He scored 16 points in the primary half. But at the same time as the Lakers built an enormous lead within the third quarter, Abdul-Jabbar resisted forcing shots and consistently passed out of traps. A 12-footer along the baseline gave him 18 points for the sport. By the beginning of the fourth quarter, the sport was so out of reach that Frank Layden, the coach of the Jazz, began removing his key players to preserve them for the playoffs.
But Abdul-Jabbar was so near the record that he re-entered the sport, and he tied Chamberlain when James Worthy passed to him for a dunk. The following assist needed to belong to Johnson, and when Johnson passed out of trouble to Bob McAdoo, one among the Lakers’ reserves, his teammates shouted at McAdoo to pass it back to Johnson.
“Magic almost ran up and grabbed it,” Scott said, laughing on the memory.
Bob Hansen, a first-year guard for the Jazz that season, was guarding Johnson and made the unconventional decision to provide him just a little space to make an entry pass to Abdul-Jabbar on the suitable block.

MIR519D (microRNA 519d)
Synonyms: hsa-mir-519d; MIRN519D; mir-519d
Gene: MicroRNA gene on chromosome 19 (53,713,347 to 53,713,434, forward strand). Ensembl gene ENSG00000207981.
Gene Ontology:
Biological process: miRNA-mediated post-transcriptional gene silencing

“Didn’t want to actually get in the best way of history,” Hansen said.
Hansen’s teammates had other ideas. Eaton and Green tried to double-team the 7-2 Abdul-Jabbar, but he took one dribble, pivoted to his right, then spun to his left to rise for a sky hook over Eaton, who had been dreading such a moment. Chick Hearn, the longtime play-by-play announcer for the Lakers, rejoiced when the ball splashed through the ring.
“The brand new king of scoring has ascended his throne,” Hearn said on the published as Abdul-Jabbar’s teammates embraced him. “This man has completed something that I don’t consider — and I mean this sincerely — I don’t think it will ever occur again.”
As reporters, photographers and dignitaries swarmed Abdul-Jabbar, Hansen waded through the mass of humanity with the ball in his hands. He found Abdul-Jabbar near midcourt.
“I said: ‘Here you go, big fella, here’s the ball. Do you would like the ball?’ He was like: ‘Yeah! Thanks, little man,’” said Hansen, who’s 6-6. “And he patted me on the top.”